Upcoming/Recent Country & Americana Releases

  • The Honeycutters’ On The Ropes will be released tomorrow.
  • Dierks Bentley’s Black will be released on May 27th.
  • Also released on the 27th is Yarn’s This Is The Year.
  • Maren Morris’ highly anticipated debut, Hero, will be released in two weeks on June 3rd.
  • First we had Hold My Beer Vol. 1, now we get Watch This! Wade Bowen and Randy Rogers will release a live acoustic album from their Hold My Beer and Watch This tour. Watch This will be released June 3rd.
  • Lori McKenna will release The Bird & the Rifle on July 29.

Throwback Thursday Songs

I don’t have a non-country suggestion this week, so I’ll include some extra Guy Clark songs here. Seriously, go listen to him.

Tweet of the Week

It’s starting to seem that way.

A Nightmare iTunes Review

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A review praising Cole Swindell’s new album and hoping that he attains Luke Bryan’s superstar status. Cole Swindell is already basically Luke 2.0, but I hope that doesn’t evolve any further.

Review – Ronnie Dunn’s “Ain’t No Trucks In Texas”

Ronnie Dunn Ain't No Trucks In Texas

When it comes to Ronnie Dunn’s career, it’s been a tale of two halves. In the first half, it was quite a wild and successful ride for Dunn. He was one half of one of the most iconic duos in country music history in Brooks & Dunn. Dunn and Kix Brooks racked up multiple #1 hits, platinum albums and numerous awards. Their mark on country music is no doubt impactful and will be remembered for years to come. In 2010, the group broke up and thus began Dunn’s second half of his career as a solo artist. He released a self-titled album in 2011, his first as a solo artist. It reached #1 on the Billboard Country Albums chart and in my view was a pretty solid album. The standout from it was “Cost of Livin’,” a song about a military veteran trying to find employment. In June 2012, Arista Nashville dropped him from his label and released an album last year under this own label, titled Peace, Love And Country Music. I did not get a chance to review this album, but I did listen to it and I offered some commentary on it last year when I wrote a response to Dunn’s Facebook post on older country artists. I thought the albums was a rocky listen and tried too hard to appeal to mainstream and quality at the same time. It didn’t have a clear direction at all.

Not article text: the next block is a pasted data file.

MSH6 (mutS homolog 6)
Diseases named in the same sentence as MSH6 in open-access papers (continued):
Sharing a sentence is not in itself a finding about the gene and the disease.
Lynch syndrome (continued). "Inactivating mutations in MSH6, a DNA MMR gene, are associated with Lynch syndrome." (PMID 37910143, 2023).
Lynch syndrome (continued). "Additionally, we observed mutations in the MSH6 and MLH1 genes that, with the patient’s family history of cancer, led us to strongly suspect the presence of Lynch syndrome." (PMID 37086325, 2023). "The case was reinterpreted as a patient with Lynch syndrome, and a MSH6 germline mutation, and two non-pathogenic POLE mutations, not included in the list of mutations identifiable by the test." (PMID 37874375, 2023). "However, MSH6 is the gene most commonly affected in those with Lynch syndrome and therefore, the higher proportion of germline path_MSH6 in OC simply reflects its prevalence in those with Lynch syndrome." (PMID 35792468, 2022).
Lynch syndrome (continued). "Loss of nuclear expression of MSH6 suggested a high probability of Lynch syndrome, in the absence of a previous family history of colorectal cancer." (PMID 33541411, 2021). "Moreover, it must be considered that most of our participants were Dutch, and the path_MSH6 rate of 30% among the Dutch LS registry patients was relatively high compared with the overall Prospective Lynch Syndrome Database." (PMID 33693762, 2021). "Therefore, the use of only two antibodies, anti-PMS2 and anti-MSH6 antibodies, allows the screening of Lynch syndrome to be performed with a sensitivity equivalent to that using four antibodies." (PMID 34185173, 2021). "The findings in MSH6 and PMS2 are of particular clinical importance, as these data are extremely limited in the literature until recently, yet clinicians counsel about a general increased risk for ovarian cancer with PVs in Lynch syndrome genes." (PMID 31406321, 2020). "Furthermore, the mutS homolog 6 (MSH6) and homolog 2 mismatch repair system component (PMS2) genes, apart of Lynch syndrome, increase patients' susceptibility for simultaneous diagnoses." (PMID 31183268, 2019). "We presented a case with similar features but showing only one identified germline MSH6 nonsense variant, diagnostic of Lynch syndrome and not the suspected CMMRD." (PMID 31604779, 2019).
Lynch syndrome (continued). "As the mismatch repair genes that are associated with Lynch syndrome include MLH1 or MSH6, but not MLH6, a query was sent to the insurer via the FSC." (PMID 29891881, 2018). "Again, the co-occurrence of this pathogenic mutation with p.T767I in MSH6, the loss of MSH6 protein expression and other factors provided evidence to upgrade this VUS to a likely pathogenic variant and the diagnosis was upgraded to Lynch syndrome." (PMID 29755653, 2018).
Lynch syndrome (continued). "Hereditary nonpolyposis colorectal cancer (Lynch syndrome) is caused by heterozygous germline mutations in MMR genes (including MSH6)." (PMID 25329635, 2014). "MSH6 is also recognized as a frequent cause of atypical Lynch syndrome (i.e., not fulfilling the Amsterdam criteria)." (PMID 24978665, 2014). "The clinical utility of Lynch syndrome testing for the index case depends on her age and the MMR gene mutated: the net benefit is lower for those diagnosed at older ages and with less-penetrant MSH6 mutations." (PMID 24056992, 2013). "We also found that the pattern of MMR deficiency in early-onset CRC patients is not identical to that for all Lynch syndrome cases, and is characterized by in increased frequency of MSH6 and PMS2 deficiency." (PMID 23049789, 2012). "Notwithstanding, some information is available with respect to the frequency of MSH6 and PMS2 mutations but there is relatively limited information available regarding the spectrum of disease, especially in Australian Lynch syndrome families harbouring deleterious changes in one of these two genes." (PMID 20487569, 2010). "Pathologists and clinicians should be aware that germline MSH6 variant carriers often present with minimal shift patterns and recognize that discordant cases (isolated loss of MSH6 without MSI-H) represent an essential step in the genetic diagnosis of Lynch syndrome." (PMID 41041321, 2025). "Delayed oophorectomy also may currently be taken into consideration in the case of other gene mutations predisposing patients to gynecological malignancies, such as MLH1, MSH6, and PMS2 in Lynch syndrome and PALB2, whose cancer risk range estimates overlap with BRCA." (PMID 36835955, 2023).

Despite not really being a fan of that album (save a couple of songs), I have admired Ronnie Dunn’s tenacity and determination in recent years of making country music the right way and fighting for older artists. If you follow him on Facebook, he always has something on his mind and interacts with his fans all of the time. He truly cares about the business, his fans and the state of country music. Dunn has also endorsed several up and coming artists, including Sturgill Simpson. The great news for Dunn is his persistence paid off, as Scott Borchetta officially announced he signed him to his new label NASH Icon in January 2015, a label for older country artists still active in making music. For Dunn this was the opportunity he appeared to be seeking and his chance to continue to make an impact on the genre with his music. A few weeks back he released his first music through NASH Icon, the first single from a new upcoming album, titled “Ain’t No Trucks In Texas.”

It’s very much a Ronnie Dunn song, yet it’s also something that could appeal to radio. It has balance. I think one of the problems with Dunn releasing music through his own label was that there weren’t enough people to tell him no or suggest something different with his music. In other words, making music with a major label means there are more gatekeepers to help filter and cultivate the sound of the music. Dunn is a talented artist without a doubt, but even great talents need people around them to help hone in their sound and find the best fit. They’ve done it with “Ain’t No Trucks In Texas.” The song itself is about a bitter man who’s in a state of denial after a breakup. The denial runs so deep for him that he’s denying obvious things such as football in the south and bourbon in Kentucky. While these clichés that will annoy some people, to me it drives home the emotion of the song perfectly. It frames the mindset of the bitter, heartbroken man very well. Kudos to the writers of the song, Wendell Mobley, Tony Martin and Neil Thrasher. The production and instrumentation undoubtedly has some mainstream country tinges to it, but the core is without a doubt country. Like I said, this song does a great job balancing between quality and radio, the biggest problem Dunn had with his last album.

This isn’t the best song we’ve ever gotten from Ronnie Dunn, but it’s pretty solid nonetheless. This is the kind of song Dunn needed to kick off his start with Nash Icon. I think Dunn’s relationship with the label is an ideal situation for both sides and they could do a lot of good together. I’m looking forward to giving Dunn’s new album a listen if this single is an indicator of the direction it takes. “Ain’t No Trucks In Texas” is one of the better singles I’ve heard from mainstream country in 2015.

Grade: 8/10